An anonymous poster writes: “I smell the Big O using this to suspend
the election by executive orders as so many people are in a state of
emergency. He’ll do anything to get re-elected.”

Yet another: “The liberal smug bastion of New York City will again be
receiving a warning from God.”

From this assortment of paranoia we can draw the following
conclusions: The Hurricane was the doing of a Barack Obama who is as
cunningly powerful and evil as Darth Vader. Or it was the design of
an angry God whose vengeance has rained down upon us because we have
committed the sin of believing in equality for all His children.

Of course, these folks have the absolute right to express their
deeply held feelings. I have the absolute right to dismiss them as
deeply misguided souls.

Fortunately, there are some positives to take away from all this,
such as the mutual admiration and respect that was demonstrated
between President Obama and New Jersey Governor Chris Christie, whose
state was nearly eradicated by the storm.

It’s been a good long while since we’ve seen bipartisan cooperation
and good will. Even in the face of disaster, it felt good.

“The federal government’s response has been great. I was on the phone
at midnight again last night with the President, personally, and he
has expedited the designation of New Jersey as a major disaster
area,”Christie said.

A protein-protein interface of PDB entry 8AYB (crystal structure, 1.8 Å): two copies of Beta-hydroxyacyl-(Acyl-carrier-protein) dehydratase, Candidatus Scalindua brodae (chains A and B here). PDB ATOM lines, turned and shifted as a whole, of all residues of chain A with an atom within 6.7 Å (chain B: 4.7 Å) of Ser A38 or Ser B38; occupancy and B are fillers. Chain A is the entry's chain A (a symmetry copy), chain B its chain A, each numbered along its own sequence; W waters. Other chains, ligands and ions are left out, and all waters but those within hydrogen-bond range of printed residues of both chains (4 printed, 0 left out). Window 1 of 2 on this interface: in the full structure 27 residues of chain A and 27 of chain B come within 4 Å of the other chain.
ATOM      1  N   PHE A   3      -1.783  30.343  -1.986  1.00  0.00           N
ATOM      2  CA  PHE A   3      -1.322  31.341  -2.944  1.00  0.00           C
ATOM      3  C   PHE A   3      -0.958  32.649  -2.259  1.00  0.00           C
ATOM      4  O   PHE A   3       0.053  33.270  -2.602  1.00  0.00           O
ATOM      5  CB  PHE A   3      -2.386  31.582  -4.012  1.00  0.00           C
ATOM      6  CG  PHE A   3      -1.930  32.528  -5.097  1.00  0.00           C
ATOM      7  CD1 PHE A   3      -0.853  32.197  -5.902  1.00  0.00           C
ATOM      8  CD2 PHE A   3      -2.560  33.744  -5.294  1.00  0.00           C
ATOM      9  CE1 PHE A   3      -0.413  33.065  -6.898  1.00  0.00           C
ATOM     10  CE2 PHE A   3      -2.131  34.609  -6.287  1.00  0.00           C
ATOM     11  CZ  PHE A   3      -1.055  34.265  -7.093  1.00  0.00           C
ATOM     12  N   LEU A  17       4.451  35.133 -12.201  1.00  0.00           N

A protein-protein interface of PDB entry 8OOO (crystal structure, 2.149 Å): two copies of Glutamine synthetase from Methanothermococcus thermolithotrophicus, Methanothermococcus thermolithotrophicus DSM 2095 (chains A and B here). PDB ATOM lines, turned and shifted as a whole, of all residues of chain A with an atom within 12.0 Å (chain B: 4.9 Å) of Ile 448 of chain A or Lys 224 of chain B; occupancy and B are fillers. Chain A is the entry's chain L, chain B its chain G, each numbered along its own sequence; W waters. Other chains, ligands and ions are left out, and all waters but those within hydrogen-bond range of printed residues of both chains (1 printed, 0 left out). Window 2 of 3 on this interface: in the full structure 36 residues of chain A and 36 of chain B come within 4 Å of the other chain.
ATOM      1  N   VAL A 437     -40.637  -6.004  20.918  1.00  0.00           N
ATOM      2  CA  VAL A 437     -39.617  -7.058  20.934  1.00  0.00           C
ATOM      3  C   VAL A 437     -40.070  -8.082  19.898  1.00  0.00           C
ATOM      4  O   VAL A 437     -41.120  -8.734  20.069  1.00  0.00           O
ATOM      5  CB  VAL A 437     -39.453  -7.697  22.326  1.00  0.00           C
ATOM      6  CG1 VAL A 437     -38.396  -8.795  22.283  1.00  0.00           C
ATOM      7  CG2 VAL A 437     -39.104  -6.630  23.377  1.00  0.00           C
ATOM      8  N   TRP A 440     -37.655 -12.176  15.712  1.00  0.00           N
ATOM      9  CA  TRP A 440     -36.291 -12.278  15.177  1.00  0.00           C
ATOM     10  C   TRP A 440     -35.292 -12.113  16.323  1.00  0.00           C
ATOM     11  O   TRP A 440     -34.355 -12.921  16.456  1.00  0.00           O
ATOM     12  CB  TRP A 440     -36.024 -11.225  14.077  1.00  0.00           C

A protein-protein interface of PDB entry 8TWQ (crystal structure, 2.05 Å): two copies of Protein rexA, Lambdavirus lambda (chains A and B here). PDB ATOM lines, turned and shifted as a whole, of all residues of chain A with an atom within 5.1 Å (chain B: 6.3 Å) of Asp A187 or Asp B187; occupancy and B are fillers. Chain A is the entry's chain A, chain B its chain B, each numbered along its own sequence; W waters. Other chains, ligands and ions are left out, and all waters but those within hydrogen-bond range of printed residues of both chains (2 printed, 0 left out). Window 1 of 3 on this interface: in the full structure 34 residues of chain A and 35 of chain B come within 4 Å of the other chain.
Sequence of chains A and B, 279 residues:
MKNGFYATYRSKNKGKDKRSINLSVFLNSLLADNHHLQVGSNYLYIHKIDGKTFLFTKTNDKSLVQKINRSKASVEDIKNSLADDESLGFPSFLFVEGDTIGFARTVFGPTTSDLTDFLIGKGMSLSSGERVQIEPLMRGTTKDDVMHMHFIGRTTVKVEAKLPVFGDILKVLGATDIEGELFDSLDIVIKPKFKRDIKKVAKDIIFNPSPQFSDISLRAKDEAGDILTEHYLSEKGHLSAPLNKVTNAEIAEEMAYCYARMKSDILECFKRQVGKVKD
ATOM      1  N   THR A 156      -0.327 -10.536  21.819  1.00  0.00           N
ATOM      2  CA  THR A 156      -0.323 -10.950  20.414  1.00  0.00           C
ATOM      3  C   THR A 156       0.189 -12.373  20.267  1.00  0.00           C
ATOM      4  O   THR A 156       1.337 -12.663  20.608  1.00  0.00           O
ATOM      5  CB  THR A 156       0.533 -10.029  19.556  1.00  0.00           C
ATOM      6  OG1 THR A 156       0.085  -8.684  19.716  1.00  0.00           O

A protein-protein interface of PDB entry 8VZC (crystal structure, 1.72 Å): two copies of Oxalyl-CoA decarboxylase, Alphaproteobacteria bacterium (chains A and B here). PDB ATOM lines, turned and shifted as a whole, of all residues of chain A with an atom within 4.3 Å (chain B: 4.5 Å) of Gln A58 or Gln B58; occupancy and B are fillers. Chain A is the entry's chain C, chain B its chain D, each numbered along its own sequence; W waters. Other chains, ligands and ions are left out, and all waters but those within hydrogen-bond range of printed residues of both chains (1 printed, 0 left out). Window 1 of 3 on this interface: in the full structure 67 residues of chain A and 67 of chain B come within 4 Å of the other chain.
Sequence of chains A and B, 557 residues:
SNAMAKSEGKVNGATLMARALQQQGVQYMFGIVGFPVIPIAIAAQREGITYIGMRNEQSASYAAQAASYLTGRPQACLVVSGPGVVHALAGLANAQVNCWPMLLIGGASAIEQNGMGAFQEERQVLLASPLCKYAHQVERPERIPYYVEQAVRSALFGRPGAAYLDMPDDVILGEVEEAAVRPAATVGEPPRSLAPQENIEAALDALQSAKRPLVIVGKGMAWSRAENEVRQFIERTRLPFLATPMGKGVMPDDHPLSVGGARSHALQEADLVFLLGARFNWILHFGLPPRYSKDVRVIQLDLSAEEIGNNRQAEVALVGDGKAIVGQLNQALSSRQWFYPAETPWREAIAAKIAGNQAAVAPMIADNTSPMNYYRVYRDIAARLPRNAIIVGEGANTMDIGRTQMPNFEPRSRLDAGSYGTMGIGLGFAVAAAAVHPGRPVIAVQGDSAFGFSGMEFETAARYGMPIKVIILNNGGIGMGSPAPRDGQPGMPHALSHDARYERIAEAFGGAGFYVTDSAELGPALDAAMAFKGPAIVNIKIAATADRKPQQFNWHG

“The President has been all over this and he deserves great credit, “
Christie continued. “He told me to call him if I needed anything and
he absolutely means it, and it’s been very good working with the
President and his administration.”

This from a man who once criticized the President as “a bystander in
the Oval Office...what the hell are we paying you for?”

Not everyone basked in the warm glow of bipartisanship, however. GOP
Presidential candidate Mitt Romney, for example, called on the
governors of those states damaged by the hurricane --- but only those
governors who were Republicans.

For the most part, however, for one fleeting moment, we put our
political differences aside for the good of the country, a simple act
that we have yearned for, that we have demanded, that would solve
many if not most of our country’s problems.

It is an absolute travesty that it took a major catastrophe to make
it happen.